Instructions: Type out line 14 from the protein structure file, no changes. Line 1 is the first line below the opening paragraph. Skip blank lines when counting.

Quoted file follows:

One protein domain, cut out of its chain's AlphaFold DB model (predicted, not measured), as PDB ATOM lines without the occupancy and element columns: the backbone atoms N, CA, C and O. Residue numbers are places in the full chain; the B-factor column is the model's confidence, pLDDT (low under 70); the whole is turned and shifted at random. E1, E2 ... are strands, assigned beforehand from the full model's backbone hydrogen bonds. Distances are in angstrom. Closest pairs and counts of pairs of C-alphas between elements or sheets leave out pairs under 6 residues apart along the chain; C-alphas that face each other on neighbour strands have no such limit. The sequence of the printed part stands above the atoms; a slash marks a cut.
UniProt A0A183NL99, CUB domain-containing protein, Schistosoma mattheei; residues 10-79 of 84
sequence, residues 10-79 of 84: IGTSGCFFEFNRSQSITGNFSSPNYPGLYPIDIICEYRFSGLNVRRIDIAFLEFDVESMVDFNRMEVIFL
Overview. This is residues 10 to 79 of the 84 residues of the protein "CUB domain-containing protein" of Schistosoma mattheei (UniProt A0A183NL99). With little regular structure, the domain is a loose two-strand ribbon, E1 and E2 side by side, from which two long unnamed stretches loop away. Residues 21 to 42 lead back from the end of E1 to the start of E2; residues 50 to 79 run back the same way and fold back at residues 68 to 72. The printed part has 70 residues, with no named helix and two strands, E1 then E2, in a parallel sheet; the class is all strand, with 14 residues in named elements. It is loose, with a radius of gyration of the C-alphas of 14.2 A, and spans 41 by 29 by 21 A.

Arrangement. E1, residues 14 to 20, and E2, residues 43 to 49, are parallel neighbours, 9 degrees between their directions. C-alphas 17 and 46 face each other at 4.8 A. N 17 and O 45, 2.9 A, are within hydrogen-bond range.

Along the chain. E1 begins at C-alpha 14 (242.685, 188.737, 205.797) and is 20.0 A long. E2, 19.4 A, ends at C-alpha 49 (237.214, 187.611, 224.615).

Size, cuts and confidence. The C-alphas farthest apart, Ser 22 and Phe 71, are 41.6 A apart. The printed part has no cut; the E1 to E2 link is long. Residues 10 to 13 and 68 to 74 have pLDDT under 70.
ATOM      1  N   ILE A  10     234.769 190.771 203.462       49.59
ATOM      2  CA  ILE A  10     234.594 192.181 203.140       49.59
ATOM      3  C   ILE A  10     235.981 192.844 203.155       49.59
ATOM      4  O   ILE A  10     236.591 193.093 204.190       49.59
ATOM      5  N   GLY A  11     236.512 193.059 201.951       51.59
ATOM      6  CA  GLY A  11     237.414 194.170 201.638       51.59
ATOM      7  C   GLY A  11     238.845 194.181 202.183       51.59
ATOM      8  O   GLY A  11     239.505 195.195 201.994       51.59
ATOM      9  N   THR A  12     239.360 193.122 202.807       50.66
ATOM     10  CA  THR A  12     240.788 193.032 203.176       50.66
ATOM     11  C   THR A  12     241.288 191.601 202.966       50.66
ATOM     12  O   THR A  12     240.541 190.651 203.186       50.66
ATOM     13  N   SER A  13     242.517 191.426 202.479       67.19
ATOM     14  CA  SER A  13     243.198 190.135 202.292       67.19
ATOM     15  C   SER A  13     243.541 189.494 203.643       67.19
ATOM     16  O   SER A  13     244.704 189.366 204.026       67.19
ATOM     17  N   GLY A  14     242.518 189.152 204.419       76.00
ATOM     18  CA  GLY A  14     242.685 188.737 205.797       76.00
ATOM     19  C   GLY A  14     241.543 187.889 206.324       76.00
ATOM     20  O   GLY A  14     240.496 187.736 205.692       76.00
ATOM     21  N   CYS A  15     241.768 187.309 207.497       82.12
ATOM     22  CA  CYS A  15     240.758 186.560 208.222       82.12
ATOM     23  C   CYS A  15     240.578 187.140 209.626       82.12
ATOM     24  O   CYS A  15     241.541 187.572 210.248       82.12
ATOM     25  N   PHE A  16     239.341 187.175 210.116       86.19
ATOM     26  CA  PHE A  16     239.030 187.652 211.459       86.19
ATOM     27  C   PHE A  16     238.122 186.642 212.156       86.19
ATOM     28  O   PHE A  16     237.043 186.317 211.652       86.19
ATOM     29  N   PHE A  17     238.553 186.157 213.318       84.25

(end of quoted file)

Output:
ATOM      8  O   GLY A  11     239.505 195.195 201.994       51.59